What comes to mind when someone says “scientist”? A common image is a sullen white-haired gentleman in a white lab coat playing with equipment in a spotless lab. Often science is perceived as being for the elite, a strange phenomena that cannot be understood nor fathomed. It is not seen to affect everyday life at all.
The Big Bang Theory is a comedy about scientists. Banished is the idea of white lab coats and clinical laboratories. These scientists are young, vibrant and loving life. Although the Big Bang Theory has been a highly successful show, the method of science communication is questionable. The Big Bang Theory was not made to educate the public about science, but has been extremely successful in bringing science and scientists to the attention of the public (Riesch 2014).
The dorky, loveable characters communicate that scientists are not to be feared but are intelligent people who are often intimidated by social interaction. The show also argues that science plays a major role in everyday life. It is a platform for scientific concepts to be communicated and the common ideas of science to be explained. On occasions, the scientific principles presented are explained to Penny, a girl without a thorough understanding of science, in a style that is easy to understand. At other times, the scientific concepts are explained with nothing but jargon and condescension.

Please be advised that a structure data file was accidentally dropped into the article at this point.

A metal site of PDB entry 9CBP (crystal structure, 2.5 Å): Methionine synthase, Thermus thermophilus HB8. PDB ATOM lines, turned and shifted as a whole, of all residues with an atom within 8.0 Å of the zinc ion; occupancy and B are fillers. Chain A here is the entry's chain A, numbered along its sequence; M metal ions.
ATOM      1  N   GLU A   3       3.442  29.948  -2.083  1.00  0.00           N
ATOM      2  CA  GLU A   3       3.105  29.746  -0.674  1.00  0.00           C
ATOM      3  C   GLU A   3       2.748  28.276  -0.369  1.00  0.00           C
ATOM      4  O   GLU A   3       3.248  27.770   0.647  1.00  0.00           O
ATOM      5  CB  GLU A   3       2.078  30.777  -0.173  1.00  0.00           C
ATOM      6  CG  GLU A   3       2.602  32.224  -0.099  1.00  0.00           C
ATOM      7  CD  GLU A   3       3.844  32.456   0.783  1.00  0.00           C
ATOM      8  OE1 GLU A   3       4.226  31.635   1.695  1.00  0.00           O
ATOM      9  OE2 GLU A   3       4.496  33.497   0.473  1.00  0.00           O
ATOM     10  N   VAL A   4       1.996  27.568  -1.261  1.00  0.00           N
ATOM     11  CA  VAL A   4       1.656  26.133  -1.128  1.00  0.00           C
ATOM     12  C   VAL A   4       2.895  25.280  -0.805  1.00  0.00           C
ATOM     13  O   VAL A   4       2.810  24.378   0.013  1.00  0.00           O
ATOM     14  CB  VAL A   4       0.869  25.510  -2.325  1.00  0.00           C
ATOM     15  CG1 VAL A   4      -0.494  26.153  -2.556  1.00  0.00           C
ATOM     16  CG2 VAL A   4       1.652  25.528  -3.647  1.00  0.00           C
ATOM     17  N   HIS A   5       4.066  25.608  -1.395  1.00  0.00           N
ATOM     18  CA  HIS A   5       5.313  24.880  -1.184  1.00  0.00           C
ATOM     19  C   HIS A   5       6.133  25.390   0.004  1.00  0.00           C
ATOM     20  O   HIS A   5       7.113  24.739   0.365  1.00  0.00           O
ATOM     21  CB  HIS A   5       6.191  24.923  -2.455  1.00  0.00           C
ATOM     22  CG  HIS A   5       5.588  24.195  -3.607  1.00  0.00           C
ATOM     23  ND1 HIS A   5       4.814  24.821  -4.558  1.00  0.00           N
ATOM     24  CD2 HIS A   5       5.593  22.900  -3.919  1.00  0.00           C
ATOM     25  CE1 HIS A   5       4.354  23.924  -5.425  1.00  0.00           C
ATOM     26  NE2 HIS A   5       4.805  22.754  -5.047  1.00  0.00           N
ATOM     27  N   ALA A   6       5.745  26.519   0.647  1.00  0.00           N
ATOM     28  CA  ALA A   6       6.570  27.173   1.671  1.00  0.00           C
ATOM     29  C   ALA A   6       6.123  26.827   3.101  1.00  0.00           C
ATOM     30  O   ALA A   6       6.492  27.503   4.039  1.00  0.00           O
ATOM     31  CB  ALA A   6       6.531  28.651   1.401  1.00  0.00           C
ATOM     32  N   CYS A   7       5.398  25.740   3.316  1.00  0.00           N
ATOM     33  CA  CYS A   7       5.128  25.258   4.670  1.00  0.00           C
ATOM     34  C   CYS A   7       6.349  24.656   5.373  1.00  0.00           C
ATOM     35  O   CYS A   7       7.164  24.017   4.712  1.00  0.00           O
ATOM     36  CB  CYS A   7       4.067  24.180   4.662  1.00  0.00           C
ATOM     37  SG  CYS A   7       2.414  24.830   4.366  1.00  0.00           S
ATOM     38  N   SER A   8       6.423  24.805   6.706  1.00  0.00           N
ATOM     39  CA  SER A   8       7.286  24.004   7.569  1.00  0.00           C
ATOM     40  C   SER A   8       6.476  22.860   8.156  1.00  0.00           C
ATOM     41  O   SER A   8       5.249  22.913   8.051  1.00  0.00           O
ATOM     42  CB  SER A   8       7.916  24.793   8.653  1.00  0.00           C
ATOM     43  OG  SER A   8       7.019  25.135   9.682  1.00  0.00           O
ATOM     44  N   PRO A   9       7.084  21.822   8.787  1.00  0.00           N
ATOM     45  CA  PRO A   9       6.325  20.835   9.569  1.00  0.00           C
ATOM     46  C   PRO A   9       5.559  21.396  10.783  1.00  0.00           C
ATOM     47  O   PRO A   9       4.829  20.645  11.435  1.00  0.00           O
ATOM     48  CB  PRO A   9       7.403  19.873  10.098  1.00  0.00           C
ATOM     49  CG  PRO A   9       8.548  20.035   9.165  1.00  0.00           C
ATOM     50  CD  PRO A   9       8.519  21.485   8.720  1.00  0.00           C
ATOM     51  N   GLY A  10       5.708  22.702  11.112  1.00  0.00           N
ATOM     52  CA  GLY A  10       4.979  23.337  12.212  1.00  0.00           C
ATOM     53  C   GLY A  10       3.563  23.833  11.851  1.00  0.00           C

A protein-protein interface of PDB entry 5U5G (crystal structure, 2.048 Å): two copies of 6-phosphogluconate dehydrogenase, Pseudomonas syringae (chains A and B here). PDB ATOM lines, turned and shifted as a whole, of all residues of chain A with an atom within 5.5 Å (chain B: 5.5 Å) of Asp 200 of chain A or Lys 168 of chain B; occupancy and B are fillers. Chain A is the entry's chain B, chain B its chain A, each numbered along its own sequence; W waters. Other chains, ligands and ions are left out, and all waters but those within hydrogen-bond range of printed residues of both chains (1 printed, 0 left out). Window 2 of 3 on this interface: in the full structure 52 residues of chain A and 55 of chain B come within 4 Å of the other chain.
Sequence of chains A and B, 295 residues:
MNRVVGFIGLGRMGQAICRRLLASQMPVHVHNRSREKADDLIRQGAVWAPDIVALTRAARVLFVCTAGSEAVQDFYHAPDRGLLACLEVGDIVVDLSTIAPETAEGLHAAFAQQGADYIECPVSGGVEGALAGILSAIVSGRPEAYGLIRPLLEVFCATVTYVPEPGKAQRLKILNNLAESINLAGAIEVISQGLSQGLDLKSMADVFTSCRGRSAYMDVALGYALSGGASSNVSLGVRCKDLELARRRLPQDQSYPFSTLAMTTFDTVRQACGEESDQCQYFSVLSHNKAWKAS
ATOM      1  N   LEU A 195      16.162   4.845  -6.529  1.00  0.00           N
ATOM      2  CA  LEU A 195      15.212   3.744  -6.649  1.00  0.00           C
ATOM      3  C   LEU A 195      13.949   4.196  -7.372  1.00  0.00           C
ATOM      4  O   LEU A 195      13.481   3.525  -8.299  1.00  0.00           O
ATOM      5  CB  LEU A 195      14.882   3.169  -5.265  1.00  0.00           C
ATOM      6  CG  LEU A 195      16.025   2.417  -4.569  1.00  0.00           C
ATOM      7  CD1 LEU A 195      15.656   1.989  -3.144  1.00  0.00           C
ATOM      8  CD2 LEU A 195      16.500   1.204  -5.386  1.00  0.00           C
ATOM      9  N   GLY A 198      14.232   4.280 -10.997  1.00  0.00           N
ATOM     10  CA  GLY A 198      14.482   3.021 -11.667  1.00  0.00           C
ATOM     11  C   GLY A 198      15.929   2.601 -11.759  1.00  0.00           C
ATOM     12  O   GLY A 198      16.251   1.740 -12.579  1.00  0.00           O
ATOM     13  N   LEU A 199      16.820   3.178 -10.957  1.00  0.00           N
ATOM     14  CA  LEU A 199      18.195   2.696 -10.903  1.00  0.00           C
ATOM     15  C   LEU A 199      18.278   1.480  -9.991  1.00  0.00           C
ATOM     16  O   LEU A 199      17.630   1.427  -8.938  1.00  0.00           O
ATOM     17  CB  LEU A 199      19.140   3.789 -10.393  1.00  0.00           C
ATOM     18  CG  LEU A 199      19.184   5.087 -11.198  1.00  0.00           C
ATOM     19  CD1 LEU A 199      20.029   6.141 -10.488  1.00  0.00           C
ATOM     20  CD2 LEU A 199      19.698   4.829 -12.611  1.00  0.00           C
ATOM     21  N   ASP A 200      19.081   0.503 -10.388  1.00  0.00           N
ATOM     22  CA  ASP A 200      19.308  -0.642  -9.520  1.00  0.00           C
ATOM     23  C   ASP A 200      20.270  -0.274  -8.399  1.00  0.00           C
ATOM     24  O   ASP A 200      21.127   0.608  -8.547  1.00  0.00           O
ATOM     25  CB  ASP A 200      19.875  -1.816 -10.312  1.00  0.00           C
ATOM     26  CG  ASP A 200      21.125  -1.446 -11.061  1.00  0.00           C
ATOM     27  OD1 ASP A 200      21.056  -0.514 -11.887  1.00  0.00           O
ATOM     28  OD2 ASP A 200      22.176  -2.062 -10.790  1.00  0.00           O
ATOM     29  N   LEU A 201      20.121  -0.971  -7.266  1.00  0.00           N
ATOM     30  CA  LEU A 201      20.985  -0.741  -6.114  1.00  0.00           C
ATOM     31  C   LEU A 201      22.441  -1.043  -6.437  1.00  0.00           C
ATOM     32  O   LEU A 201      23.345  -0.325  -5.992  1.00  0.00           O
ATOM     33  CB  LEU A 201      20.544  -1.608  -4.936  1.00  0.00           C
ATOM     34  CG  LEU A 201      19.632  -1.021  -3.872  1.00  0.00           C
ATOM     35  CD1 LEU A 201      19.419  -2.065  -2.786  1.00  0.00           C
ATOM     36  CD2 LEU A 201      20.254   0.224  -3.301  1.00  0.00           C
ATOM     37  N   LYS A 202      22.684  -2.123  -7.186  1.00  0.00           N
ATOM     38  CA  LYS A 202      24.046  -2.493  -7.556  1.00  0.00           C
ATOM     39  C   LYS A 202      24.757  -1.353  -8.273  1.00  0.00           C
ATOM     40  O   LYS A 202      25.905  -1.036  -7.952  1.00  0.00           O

Despite the communication methods, the science is accurate. The writers of the show rely on the expertise of a physics consultant, David Saltzberg and neurobiologist Mayim Bialik. Mayim Bialik plays the character Amy Farrah Fowler, a neurobiologist.
There is a danger that the some of the negative preconceptions of science and scientists reinforced by the show. The general idea of scientists has been changed, however, there are some characteristics that stay. Scientists are thought to be socially awkward and to have difficulty communicating. There is also the belief that science is for the elite.
The Big Bang Theory is an entertaining sitcom. It has revolutionised the general public’s perception of science and scientist. The science, although accurate, is not always communicated in the most effective style. It must be noted that this show is not designed to educate. As Mayim Balik says, it is important to remember this show is for entertainment (Russo 2012).
Riesch, H. (2014). “Why did the proton cross the road? Humour and science communication.” Public Understanding of Science: 1-8.
Russo, G. (2012). “Turning Point: Mayim Bialik.” Nature 485(669).